* Germany has called for binding goal, but vague on level
* Member states expected to decide on new goals in October
* Higher target would do more for cutting reliance on Russia
By Barbara Lewis
BRUSSELS, June 19 A 40 percent energy saving
target as the EU's 2030 goal, supported by some, is unrealistic,
Energy Commissioner Guenther Oettinger said, adding that the
Momentum is building for a binding energy efficiency goal in
the European Union. Some members argue it would improve energy
security by reducing demand as the bloc seeks to wean itself off
dependency on Russian gas and other imported fossil fuel.
Germany has said it would support a binding efficiency
target, but has not specified the level.
Already the Commission, the EU executive, has outlined two
2030 green energy goals - one to cut greenhouse gas emissions by
40 percent compared with 1990 levels and one to increase the
share of renewable energy to 27 percent.
A 2030 efficiency goal has yet to be put forward, pending a
review of progress on the existing 2020 target to increase
energy savings to 20 percent. That review is expected to be
published over the coming weeks.
Earlier this year, the European Parliament said it backed an
efficiency target of 40 percent. Oettinger told reporters late
on Wednesday the number was still open to debate but 40 percent
was "not realistic".
The Commission was analysing scenarios, he said, of anywhere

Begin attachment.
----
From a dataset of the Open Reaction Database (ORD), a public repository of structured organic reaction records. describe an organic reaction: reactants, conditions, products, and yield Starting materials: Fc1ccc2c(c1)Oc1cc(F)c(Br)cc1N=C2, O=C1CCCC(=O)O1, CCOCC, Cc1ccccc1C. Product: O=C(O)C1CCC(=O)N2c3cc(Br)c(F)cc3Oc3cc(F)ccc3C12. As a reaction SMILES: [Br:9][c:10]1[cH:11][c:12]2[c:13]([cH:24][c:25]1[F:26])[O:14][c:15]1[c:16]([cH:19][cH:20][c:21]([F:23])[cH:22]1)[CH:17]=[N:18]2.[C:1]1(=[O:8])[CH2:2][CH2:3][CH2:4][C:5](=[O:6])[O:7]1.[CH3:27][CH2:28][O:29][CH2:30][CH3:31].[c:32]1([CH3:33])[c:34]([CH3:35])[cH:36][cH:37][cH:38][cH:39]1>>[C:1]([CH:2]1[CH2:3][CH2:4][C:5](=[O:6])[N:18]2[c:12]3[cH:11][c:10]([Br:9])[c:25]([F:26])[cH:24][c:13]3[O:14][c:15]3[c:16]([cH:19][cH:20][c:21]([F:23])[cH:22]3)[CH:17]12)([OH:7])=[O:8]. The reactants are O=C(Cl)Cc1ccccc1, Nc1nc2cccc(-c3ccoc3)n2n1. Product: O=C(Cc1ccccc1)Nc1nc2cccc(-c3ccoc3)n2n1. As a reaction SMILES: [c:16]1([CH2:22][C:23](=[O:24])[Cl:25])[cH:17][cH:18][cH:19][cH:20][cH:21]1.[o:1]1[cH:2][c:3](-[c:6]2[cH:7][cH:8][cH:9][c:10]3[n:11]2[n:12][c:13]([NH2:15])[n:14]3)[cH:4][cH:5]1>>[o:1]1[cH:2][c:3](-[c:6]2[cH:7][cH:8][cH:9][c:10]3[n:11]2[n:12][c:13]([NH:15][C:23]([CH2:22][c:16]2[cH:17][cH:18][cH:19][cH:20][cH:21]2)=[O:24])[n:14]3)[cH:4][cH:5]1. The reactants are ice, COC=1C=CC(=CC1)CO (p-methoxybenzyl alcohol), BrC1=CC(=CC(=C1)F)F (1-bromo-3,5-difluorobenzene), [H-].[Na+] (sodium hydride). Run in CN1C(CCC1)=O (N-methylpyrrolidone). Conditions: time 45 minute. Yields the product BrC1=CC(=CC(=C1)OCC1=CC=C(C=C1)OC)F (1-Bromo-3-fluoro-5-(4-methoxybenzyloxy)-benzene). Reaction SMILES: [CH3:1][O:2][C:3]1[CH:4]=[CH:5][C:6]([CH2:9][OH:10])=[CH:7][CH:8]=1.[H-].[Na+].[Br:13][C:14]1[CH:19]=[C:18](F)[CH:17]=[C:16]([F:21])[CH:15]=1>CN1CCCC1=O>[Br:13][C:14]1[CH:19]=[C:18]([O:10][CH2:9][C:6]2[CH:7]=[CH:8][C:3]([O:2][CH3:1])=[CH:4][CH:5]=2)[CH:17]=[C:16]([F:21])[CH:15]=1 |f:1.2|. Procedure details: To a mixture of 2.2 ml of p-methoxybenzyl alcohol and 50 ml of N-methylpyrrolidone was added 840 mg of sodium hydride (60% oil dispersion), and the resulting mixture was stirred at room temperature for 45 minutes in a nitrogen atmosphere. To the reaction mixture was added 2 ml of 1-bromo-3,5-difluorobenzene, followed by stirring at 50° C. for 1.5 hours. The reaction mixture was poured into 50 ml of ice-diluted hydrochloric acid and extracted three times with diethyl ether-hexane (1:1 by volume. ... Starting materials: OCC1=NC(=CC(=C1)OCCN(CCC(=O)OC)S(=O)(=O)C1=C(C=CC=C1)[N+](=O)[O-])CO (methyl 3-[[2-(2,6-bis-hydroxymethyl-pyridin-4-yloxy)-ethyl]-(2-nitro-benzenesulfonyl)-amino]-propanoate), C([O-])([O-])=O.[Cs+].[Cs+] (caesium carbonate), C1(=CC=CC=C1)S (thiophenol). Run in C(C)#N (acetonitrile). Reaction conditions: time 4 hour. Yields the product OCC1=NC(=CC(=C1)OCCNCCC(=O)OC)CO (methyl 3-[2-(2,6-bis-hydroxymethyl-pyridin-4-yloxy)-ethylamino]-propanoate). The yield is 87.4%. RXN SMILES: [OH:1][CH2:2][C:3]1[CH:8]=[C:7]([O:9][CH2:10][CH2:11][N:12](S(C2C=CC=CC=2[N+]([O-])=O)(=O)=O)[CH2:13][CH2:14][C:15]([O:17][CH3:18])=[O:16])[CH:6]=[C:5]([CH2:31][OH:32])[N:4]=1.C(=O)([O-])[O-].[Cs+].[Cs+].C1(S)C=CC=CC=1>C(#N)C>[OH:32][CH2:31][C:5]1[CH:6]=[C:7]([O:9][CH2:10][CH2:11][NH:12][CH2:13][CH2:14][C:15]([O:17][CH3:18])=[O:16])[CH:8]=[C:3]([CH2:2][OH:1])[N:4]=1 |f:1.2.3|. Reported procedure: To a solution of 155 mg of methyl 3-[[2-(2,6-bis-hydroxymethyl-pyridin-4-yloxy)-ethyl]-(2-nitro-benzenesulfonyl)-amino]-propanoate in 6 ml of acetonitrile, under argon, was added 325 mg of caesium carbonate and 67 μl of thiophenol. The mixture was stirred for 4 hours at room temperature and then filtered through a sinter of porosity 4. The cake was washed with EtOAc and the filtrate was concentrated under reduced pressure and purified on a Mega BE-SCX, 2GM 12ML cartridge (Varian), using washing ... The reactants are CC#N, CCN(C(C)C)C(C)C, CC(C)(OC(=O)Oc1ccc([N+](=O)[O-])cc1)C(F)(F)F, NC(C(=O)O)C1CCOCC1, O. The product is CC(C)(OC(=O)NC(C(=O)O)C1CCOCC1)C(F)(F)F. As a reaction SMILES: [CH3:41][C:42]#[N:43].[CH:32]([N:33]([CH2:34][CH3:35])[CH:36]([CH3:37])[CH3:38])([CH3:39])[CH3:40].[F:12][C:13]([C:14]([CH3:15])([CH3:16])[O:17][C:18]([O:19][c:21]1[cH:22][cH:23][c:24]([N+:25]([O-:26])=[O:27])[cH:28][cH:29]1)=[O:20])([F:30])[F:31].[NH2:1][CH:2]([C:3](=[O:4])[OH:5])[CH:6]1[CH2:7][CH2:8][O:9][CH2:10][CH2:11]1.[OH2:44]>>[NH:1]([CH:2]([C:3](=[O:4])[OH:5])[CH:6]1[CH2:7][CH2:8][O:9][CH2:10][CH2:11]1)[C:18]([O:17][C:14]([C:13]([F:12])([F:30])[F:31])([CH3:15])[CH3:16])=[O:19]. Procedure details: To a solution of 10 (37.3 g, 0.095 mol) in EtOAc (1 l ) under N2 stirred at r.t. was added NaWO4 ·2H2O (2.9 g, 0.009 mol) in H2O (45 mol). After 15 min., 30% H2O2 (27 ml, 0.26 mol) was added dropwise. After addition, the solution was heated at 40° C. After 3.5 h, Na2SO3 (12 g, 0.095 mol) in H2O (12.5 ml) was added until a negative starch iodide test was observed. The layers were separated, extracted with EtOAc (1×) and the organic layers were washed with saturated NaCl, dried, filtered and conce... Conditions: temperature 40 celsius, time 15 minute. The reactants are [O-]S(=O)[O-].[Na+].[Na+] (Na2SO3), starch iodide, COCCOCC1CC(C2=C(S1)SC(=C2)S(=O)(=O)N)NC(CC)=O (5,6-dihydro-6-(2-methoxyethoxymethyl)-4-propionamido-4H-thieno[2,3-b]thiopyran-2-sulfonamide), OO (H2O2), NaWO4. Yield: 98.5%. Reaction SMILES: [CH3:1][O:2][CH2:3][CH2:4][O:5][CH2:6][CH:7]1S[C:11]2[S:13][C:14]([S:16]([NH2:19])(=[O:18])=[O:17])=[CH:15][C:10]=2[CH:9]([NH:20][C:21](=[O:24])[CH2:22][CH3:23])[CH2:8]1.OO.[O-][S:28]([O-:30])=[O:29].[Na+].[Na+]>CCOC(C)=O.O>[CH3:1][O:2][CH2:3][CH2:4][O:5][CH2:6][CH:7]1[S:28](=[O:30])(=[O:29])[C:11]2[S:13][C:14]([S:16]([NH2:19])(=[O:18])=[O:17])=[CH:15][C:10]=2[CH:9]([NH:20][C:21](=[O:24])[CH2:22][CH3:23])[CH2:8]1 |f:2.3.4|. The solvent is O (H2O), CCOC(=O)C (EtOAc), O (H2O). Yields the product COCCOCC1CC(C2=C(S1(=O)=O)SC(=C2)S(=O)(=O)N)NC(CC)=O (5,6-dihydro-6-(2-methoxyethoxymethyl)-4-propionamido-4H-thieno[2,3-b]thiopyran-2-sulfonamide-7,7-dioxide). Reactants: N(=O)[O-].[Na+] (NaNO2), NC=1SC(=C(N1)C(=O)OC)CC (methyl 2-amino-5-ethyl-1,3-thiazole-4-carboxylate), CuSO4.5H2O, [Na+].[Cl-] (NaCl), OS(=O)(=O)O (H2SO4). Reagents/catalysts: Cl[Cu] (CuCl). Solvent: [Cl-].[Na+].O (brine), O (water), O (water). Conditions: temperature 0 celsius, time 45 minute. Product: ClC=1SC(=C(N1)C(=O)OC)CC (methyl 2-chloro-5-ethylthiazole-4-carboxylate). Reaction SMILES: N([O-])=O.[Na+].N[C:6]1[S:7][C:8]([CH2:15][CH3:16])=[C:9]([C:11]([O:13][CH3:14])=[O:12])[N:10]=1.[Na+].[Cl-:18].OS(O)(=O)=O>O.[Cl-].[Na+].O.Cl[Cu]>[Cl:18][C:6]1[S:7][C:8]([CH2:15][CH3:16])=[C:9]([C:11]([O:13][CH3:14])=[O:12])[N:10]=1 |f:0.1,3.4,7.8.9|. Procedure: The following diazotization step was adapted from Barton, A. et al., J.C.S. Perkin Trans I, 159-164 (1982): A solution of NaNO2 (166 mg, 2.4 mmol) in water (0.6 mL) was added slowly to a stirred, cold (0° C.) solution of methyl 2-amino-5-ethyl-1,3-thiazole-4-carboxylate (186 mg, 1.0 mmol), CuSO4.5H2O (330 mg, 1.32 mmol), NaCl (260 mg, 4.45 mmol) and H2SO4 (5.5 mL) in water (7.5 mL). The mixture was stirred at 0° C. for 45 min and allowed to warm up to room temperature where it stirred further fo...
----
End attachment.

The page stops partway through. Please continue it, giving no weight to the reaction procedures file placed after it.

between 25 percent and 40 percent, with a view to getting
agreement from member states in October this year and producing
a firm legislative proposal early next year.
The 2030 goals will replace 2020 targets to increase the
share of renewables used to 20 percent, cut greenhouse gases by
20 percent versus 1990 levels, as well as increasing energy
savings to 20 percent.
Of the 2020 goals, the energy efficiency target - in
contrast to the other two - was not mandatory and progress
towards meeting it has only accelerated after a piece of law was
agreed in 2012 to reinforce it.
The 28 member states are divided over the way forward, with
some demanding another set of three goals, while others say one
carbon emissions cutting goal would be enough.
Oettinger said he favoured three targets and that one
possibility for the energy efficiency goal would be to link it
to economic growth. "Should this target be a little bit flexible
and related to GDP?" he asked.
Commission sources said in May the Commission was looking at
an energy savings goal of around 30 to 35 percent and making it
binding at EU-wide level, but not on individual member states.
Environment campaigners say that range is not ambitious
Friends of the Earth Europe cites modelling carried out by
the European Commission, which shows a 40 percent efficiency
target could reduce the amount of imported gas from nations such
as Russia by 40 percent. At the lower end of the range, an
efficiency target of 27 percent would reduce gas imports by only
16 percent compared with 2010 levels.
(Editing by William Hardy)